Azhar Kidvai was born in Rampur (India) on 11th April, 1900
My father, Abi is what I called him, was named Azhar Kidvai by his father (Safdar Ali). Abi was also named Khaaqaan Alam (many people had two names in the olden days), but he rarely used this name after he grew up. In Urdu his name (ازہر قدوائ) had a ز and not ظ. Why? Think of Jaamaé Al Azhar. It means another thing when you write it with ظ. In English it was spelt with a K instead of Q. Why? Because the name is Turkish. Kidvais are descendants of Kazi Kidva who was a Turkish Judge under King Baber’s rule. There is no Q for ق. There’s just a K. Think of Koran. Also, و is written as V in Turkish, not W. Here is an image of their full alphabet.
The W for و was added when Hindustani Transliteration took place … earlier than Turkish Transliteration. This changed و into a W, despite the fact that the pronunciation is that of V.
A picture from a London Collection of Family Logos.
I have this in my house now in wood and brass.
The Latin translated to English means “I shall not altogether die’.
He went to MAO (Aligarh School and College) and did a BA in English Literature. Was arrested for his political views by the Brits ruling India. Later, he became a Doctor, was a Major in the British Forces during the Second World War. He was also a poet, a writer of stories and essays, and a great lover of classical music (Indian and Western). He sang fairly well, but only among friends. He used to do a wonderful Scottish accent, after having passed his Medicine from Edinburgh. He lived and practiced in Monifieth, a small town in Scotland.
His father, Safdar Ali, did send him there but then refused to send him money, though he had a lot of it. Abi’s life there was odd, because of a lack of funds. He eventually was put into hospital where one of his kidneys had to be removed. I heard this from his friends, while he was alive. I asked him and he said he would never have told me this, because it was “between me and my father”. (His father died in Dacca several years after Abi’s death.)
Abi was an Atheist in his early life, but eventually became a rather strong Muslim. In his last few years one could always see him with a tasbeeeh, reciting his words of faith. He said eight prayers every day: the five Farz many do, plus Tahajjüd, Chaasht, and Ishraq. The last time he prayed was only a few minutes before his death.
Despite being a strong Muslim and reading several religious books, he also read extensively in English and Urdu — Fiction and Non-Fiction. He introduced the writers to me, just as he gave me my love of music.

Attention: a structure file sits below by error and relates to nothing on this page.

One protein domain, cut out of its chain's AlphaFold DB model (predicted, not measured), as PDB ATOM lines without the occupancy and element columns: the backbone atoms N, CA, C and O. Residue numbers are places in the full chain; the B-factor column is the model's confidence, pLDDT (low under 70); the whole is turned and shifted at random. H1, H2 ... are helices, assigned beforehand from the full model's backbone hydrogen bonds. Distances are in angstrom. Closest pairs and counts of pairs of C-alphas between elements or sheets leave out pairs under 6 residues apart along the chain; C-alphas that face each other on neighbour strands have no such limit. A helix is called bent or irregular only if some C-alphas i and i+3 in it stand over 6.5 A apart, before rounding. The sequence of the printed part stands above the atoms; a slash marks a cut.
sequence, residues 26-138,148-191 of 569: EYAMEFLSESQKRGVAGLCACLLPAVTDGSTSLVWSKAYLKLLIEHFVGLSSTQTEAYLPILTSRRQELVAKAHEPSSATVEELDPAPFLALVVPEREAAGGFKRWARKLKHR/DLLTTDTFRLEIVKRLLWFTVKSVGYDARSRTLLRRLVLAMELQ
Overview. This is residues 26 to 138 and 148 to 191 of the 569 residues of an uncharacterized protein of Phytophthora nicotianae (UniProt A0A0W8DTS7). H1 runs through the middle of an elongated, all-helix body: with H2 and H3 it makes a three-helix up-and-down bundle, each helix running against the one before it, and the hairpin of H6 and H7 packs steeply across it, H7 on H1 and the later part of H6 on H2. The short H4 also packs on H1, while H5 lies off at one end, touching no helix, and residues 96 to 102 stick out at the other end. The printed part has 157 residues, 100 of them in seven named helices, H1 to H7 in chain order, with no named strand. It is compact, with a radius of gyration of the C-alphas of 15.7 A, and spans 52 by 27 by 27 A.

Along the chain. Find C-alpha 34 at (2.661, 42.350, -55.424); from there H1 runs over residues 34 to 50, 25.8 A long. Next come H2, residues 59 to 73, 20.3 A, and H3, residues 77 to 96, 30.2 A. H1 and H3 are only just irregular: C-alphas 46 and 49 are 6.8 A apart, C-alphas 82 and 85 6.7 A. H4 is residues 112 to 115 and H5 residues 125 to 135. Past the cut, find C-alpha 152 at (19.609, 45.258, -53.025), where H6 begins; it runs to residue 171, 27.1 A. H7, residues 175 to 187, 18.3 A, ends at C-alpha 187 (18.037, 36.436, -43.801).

A strong Congress-person, he decided that we’d stay in Delhi … but our house and his clinic were burnt down so he migrated to Pakistan on a temporary basis (in 1947). Dr. Syed Mahmud (my wife Nuzhat’s naana) and Pandit Jawaharlal Nehru said to him that the troubles in Pakistan would end in 5-6 months and we’d be ‘good neighbours later’. These things never happened and showed how little the Congress knew what lay ahead.
Abi died at the age of 63, after several repeated heart attacks over the years, heavy diabetes, a constant ringing in his ears, occasional faintings, and – finally – a brain haemorrhage at Anklesaria Clinic, Karachi. He seemed well as I saw him, arriving in Karachi the day before from my trip. Sadly I was on duty on the ship that night/morning and did not see him pass away.
This blogpost, 52 years after his death, is to tell you of a new website azhar.kidvai.com
that I have put up. It contains all that I could put together, with some pictures as the home page title.
1. A memoir of him written by his second cousin, Amina Minai (grand daughter of poet Ameer Minai). She married Kamal Mahmood, Abi’s first cousin. (Thank you Mona Phupi.)
2. To find out more about him there is a collection of my previous blogposts where he is mentioned and so are his maternal and paternal families.
3. Stories that were written from 1928 onwards and were published as Nai Paod (نئ پود) in 1939, two years after he wrote his last playlet. The original cover and the inside page (Printed 1000 copies : Price Re 1), are also scanned and shown here.
These are followed by scans from his own handwriting.
(Somewhere it has not been possible to remove the paper lines.)
4. Ghazals, that were kept in a ruled booklet and named Parvaaz.
5. Nazms, Qit’as, Rübaais – which were filed under a small folder, called Parvaaz 2.
6. Humorous or Satirical verses which Abi wrote under the takhallüs ‘Shaikh Ji’. He put them in a separate collection, called Laghv Goi.
This collection is dedicated to Nuzhat, who constantly insisted that I must print Abi’s works. She loved the idea that I was going to print it with scanned images as far as the poems were concerned. It is also co-dedicated to our daughter, Ragni Marea, who loved her grandfather’s stories.
Sabeen loved his stories that I read out to her. I also recited a few of his verses. She had one piece on the softboard in her office. She wanted me to publish his works, specially in his own writings, under T2F’s planned idea of opening up a publishing unit. That never happened.
The collection is now on the Internet
where many will be able to read it.